Last weekend (with no NFL playoff games on Sunday) I finally saw Spotlight, one of the films nominated for an Oscar for best picture of the year.
Its name refers to the Spotlight team of investigative reporters within the Boston Globe that had the luxury of taking weeks – even months – to research, then report on a story.
Their greatest coup was connecting the dots in 2002 to expose the Catholic Church’s wilful blindness to the sexual abuse perpetrated by as many as 80 Boston-area priests.
To watch this film is to be mortified at how the power of the archdiocese in Boston managed to silence other strong influences in the city. Everyone conspired to look the other way and the result was hundreds and hundreds of shattered lives for kids who had trusted their clergymen and were destroyed for doing so.
I frequently found it difficult to hold back the tears while watching this movie. It’s that disturbing a story and that powerful a film. There are no special effects, no car crashes – just an important story well told.
But when the movie ended, I realized I was getting emotional about more than just the story the Boston Globe was telling. I was also on the verge of crying for journalism.
After a few months in which hundreds of journalism jobs at the Toronto Star, Postmedia, the Guelph Mercury, CHCH-TV and Rogers have disappeared, I wondered whether the kind of enterprise reporting the Boston Globe had done would simply disappear as well.
The film shows the process of newsgathering, warts and all, but really puts a spotlight on what a small band of dedicated journalists can achieve. A generation ago, there was still a journalism business model that gave investigative teams the time and resources to be great. My fear is that we’re moving to a business model that only supports reporting on the 25 hottest celebrity pictures that almost broke the Internet (I’m not kidding – that’s a real thing) rather than who’s trying to get away with what at city hall, the provincial legislature, Parliament Hill or Bay Street.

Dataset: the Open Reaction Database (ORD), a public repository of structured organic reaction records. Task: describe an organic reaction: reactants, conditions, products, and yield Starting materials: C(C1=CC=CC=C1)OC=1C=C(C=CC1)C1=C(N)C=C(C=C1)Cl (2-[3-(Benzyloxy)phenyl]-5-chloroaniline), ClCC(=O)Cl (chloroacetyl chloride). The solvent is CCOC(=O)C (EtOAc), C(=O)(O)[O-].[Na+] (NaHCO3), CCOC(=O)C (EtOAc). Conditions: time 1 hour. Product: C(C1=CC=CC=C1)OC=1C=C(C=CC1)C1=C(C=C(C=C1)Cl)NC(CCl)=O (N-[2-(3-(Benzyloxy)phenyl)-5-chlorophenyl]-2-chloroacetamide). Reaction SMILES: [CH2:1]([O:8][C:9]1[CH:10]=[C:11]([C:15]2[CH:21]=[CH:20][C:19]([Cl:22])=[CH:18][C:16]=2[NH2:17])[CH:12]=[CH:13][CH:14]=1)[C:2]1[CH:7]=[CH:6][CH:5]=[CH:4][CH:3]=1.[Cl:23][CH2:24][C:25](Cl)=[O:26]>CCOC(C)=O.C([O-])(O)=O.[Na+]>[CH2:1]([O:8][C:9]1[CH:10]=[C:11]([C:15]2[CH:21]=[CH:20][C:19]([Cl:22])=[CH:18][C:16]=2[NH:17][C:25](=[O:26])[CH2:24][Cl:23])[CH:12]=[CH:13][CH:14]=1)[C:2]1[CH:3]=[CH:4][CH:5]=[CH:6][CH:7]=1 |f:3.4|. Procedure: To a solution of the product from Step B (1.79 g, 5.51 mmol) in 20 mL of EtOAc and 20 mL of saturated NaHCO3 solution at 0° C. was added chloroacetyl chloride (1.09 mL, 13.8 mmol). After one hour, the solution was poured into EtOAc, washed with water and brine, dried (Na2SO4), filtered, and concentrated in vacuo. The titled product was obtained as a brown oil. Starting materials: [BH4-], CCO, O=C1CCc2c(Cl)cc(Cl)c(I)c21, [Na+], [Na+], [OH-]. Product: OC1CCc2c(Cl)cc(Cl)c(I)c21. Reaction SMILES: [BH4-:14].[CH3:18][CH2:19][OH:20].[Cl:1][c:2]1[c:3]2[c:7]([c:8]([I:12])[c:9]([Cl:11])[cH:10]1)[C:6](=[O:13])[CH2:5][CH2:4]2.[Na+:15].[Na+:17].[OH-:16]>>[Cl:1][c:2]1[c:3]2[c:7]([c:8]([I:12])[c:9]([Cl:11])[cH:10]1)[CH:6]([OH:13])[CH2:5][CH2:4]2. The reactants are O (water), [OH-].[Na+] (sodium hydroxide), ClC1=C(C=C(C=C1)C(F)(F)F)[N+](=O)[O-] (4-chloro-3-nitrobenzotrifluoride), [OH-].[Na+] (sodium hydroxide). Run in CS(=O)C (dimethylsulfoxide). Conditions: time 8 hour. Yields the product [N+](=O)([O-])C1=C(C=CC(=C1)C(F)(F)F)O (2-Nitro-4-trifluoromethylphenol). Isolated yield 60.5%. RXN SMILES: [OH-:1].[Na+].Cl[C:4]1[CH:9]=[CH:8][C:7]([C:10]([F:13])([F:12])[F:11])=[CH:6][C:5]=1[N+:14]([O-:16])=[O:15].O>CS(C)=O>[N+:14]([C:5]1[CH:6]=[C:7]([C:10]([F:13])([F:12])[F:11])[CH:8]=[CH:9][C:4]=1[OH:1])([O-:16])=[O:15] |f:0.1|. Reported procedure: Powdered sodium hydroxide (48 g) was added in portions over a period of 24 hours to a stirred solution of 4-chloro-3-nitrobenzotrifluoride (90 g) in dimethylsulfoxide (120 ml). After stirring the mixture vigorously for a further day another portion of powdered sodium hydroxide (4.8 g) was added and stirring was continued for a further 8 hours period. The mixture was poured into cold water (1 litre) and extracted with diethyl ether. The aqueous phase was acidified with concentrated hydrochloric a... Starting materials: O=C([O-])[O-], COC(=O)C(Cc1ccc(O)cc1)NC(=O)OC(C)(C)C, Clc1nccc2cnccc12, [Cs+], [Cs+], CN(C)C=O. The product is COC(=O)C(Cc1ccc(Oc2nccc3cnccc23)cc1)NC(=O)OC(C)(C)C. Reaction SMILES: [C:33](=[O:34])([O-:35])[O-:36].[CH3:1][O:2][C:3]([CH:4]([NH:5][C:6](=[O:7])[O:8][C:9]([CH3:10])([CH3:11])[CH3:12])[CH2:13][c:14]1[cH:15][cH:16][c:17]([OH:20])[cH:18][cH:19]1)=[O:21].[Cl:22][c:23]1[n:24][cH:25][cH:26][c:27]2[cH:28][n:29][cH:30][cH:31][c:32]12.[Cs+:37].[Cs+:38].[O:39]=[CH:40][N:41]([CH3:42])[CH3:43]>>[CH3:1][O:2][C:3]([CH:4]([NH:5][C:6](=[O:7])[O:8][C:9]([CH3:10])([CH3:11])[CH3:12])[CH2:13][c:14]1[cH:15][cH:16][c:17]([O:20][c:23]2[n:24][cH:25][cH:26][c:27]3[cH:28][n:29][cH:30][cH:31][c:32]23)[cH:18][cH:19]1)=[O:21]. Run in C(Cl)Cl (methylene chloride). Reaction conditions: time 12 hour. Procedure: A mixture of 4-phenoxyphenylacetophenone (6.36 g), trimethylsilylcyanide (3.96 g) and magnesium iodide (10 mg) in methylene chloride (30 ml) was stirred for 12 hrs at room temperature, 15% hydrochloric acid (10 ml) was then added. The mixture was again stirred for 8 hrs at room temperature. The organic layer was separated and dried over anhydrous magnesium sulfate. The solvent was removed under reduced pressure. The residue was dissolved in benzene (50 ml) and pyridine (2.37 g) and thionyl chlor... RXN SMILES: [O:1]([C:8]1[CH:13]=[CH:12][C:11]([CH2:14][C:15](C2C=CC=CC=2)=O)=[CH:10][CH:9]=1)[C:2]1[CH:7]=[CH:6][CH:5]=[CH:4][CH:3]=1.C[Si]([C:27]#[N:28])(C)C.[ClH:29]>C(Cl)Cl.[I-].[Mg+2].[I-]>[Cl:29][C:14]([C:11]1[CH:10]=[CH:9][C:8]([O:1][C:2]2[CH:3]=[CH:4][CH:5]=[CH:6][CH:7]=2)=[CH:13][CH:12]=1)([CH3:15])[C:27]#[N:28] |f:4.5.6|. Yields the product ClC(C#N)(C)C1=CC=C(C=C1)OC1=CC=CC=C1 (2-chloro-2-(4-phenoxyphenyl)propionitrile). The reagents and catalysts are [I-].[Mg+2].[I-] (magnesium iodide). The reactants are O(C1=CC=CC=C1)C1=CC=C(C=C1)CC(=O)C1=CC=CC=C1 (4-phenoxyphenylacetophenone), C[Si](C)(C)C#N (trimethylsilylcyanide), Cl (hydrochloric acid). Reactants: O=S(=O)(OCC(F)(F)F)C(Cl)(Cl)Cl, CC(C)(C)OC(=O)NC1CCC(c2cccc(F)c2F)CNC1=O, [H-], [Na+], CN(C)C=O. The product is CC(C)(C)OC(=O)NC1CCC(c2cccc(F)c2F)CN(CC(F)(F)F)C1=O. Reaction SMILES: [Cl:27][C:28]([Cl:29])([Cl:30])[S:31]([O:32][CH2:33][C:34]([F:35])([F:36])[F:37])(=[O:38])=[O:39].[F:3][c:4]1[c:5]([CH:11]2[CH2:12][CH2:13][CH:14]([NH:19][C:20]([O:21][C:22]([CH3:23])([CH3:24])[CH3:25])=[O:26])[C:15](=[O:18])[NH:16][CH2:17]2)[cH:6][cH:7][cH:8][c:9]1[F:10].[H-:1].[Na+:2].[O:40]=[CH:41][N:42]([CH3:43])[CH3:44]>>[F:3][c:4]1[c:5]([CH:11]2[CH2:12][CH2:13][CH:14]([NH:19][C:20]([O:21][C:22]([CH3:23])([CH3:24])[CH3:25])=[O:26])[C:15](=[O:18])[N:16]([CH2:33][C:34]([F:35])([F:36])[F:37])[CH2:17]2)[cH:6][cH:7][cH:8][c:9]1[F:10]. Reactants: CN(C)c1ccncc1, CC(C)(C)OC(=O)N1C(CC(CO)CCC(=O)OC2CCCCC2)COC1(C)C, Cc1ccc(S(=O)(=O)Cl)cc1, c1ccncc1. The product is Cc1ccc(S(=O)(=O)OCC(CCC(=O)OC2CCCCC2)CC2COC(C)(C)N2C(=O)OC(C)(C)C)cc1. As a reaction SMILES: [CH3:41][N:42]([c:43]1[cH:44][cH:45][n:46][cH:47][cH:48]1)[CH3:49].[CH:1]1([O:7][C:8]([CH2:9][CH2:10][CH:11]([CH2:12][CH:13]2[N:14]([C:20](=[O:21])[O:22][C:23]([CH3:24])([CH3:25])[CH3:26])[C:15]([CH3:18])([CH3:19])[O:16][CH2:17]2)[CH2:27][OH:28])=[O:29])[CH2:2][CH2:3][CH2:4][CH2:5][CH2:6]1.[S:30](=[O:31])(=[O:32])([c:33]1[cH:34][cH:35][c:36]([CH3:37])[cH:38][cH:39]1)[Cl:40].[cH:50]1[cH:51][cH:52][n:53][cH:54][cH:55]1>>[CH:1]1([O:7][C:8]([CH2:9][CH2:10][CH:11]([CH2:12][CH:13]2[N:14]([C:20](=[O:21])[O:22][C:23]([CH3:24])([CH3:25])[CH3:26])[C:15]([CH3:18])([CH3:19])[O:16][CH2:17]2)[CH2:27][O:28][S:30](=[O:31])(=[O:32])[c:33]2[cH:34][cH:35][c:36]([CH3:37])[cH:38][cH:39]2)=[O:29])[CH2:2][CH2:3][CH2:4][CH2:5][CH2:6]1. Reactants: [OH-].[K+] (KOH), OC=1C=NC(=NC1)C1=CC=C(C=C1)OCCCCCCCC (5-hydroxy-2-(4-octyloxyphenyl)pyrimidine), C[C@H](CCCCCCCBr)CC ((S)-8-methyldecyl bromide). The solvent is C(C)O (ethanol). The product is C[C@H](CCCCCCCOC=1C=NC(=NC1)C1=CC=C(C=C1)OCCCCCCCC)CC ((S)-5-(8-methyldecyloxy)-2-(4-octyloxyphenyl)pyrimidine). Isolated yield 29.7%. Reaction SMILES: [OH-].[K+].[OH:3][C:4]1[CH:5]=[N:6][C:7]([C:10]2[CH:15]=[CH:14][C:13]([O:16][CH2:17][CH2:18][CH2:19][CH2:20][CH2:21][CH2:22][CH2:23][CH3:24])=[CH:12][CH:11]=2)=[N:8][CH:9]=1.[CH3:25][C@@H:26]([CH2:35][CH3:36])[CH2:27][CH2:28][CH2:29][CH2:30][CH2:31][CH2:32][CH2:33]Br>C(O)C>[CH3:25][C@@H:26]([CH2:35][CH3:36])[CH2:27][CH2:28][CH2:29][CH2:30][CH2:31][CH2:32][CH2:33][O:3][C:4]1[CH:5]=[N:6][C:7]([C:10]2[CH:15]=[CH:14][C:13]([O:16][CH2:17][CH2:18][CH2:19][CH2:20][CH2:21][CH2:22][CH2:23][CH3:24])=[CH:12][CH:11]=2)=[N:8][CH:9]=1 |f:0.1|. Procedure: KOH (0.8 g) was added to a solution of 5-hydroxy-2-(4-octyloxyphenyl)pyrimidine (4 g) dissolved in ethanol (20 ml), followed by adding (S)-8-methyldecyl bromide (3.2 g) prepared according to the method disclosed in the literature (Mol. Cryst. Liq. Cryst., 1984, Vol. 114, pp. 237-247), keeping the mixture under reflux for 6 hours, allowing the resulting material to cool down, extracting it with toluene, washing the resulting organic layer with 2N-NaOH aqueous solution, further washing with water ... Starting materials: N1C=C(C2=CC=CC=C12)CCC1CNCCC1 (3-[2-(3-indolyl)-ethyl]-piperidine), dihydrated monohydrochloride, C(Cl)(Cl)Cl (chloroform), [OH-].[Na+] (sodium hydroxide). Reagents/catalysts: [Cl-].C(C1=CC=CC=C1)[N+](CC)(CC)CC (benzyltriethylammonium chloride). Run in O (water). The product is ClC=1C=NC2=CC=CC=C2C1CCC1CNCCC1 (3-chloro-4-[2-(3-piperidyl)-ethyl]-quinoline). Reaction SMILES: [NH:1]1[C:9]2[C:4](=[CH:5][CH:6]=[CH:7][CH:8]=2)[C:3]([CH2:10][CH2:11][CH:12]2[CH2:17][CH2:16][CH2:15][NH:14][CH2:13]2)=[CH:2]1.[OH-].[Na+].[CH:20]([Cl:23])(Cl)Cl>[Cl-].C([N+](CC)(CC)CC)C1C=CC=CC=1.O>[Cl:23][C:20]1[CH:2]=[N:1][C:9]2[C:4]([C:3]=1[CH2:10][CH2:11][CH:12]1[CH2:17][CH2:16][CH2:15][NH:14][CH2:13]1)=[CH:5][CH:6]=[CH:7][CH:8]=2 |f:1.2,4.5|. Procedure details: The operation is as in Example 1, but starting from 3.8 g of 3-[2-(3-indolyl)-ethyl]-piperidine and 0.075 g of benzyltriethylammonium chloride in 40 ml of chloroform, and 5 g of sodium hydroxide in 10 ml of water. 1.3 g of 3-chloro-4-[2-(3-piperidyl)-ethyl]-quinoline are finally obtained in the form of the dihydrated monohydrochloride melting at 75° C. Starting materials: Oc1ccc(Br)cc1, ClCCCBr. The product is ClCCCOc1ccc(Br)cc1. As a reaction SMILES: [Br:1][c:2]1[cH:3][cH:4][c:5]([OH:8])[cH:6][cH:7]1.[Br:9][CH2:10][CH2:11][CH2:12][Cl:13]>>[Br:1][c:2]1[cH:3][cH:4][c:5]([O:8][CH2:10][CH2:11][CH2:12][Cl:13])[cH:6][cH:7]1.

I’m crossing my fingers that this next generation of young journalists attending journalism schools and working on campus newspapers across the country will figure all this out. There’s clearly still an appetite for good journalism, good stories, and good story-telling. But with so much free content now available, who’s going to pay to support the Spotlight teams of the future?
The good news is that plenty of people worldwide are thinking about this and determined to solve this puzzle. Tomorrow, the Canadian Journalism Foundation holds one of its regular J-Talks in Toronto to consider this issue with publishers Phillip Crawley of the Globe and Mail and John Cruickshank of the Toronto Star and Pierre-Elliott Levasseur, chief operating officer of La Presse.
New and old media everywhere are tossing ideas against the wall and seeing what sticks. Online entities such as Vice, BuzzFeed and Politico have figured out how to be profitable while making up new rules as they go along.
In addition, the new environment seems to favour publicly funded organizations such as ours at TVO. Because we don’t depend on advertiser support to keep the lights on, we’re able to put forward good, serious content, both on television and online.
Having said all that, I sure hope we figure this out soon. Not for me. But for all the 20-somethings who dream of doing great, meaningful journalism. If we can’t figure it out, then the tears really should begin to flow.
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